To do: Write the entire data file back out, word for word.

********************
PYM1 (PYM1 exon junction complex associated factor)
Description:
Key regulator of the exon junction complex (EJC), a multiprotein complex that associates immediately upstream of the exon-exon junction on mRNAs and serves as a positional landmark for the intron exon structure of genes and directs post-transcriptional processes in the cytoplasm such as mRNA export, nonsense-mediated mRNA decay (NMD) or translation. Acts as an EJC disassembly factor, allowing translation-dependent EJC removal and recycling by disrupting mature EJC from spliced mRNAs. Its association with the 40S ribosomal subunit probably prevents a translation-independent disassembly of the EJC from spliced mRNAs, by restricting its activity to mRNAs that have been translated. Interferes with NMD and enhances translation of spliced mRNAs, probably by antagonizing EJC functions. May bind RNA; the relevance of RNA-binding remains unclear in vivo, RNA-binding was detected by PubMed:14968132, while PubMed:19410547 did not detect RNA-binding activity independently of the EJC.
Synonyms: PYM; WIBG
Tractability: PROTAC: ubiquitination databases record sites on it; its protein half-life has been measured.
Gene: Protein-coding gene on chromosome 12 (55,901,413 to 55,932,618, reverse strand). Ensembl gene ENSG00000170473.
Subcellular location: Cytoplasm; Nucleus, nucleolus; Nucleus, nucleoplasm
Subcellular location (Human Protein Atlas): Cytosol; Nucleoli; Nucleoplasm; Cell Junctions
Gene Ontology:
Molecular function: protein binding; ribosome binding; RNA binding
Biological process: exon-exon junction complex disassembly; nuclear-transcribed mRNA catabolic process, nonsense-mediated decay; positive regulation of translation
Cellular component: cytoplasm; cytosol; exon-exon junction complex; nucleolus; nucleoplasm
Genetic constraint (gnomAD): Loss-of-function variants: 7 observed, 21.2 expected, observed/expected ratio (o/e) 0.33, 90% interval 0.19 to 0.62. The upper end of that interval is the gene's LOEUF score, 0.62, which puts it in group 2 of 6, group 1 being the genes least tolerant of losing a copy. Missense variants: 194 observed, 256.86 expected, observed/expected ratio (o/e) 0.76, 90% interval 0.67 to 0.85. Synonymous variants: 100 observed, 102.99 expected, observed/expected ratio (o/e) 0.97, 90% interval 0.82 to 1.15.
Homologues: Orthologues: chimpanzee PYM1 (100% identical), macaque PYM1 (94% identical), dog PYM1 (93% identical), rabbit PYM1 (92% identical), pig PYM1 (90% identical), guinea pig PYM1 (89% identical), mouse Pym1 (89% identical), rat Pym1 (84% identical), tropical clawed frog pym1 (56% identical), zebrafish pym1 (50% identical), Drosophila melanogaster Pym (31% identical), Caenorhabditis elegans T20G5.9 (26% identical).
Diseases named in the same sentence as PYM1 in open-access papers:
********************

PYM1 (PYM1 exon junction complex associated factor)
Description:
Key regulator of the exon junction complex (EJC), a multiprotein complex that associates immediately upstream of the exon-exon junction on mRNAs and serves as a positional landmark for the intron exon structure of genes and directs post-transcriptional processes in the cytoplasm such as mRNA export, nonsense-mediated mRNA decay (NMD) or translation. Acts as an EJC disassembly factor, allowing translation-dependent EJC removal and recycling by disrupting mature EJC from spliced mRNAs. Its association with the 40S ribosomal subunit probably prevents a translation-independent disassembly of the EJC from spliced mRNAs, by restricting its activity to mRNAs that have been translated. Interferes with NMD and enhances translation of spliced mRNAs, probably by antagonizing EJC functions. May bind RNA; the relevance of RNA-binding remains unclear in vivo, RNA-binding was detected by PubMed:14968132, while PubMed:19410547 did not detect RNA-binding activity independently of the EJC.
Synonyms: PYM; WIBG
Tractability: PROTAC: ubiquitination databases record sites on it; its protein half-life has been measured.
Gene: Protein-coding gene on chromosome 12 (55,901,413 to 55,932,618, reverse strand). Ensembl gene ENSG00000170473.
Subcellular location: Cytoplasm; Nucleus, nucleolus; Nucleus, nucleoplasm
Subcellular location (Human Protein Atlas): Cytosol; Nucleoli; Nucleoplasm; Cell Junctions
Gene Ontology:
Molecular function: protein binding; ribosome binding; RNA binding
Biological process: exon-exon junction complex disassembly; nuclear-transcribed mRNA catabolic process, nonsense-mediated decay; positive regulation of translation
Cellular component: cytoplasm; cytosol; exon-exon junction complex; nucleolus; nucleoplasm
Genetic constraint (gnomAD): Loss-of-function variants: 7 observed, 21.2 expected, observed/expected ratio (o/e) 0.33, 90% interval 0.19 to 0.62. The upper end of that interval is the gene's LOEUF score, 0.62, which puts it in group 2 of 6, group 1 being the genes least tolerant of losing a copy. Missense variants: 194 observed, 256.86 expected, observed/expected ratio (o/e) 0.76, 90% interval 0.67 to 0.85. Synonymous variants: 100 observed, 102.99 expected, observed/expected ratio (o/e) 0.97, 90% interval 0.82 to 1.15.
Homologues: Orthologues: chimpanzee PYM1 (100% identical), macaque PYM1 (94% identical), dog PYM1 (93% identical), rabbit PYM1 (92% identical), pig PYM1 (90% identical), guinea pig PYM1 (89% identical), mouse Pym1 (89% identical), rat Pym1 (84% identical), tropical clawed frog pym1 (56% identical), zebrafish pym1 (50% identical), Drosophila melanogaster Pym (31% identical), Caenorhabditis elegans T20G5.9 (26% identical).
Diseases named in the same sentence as PYM1 in open-access papers: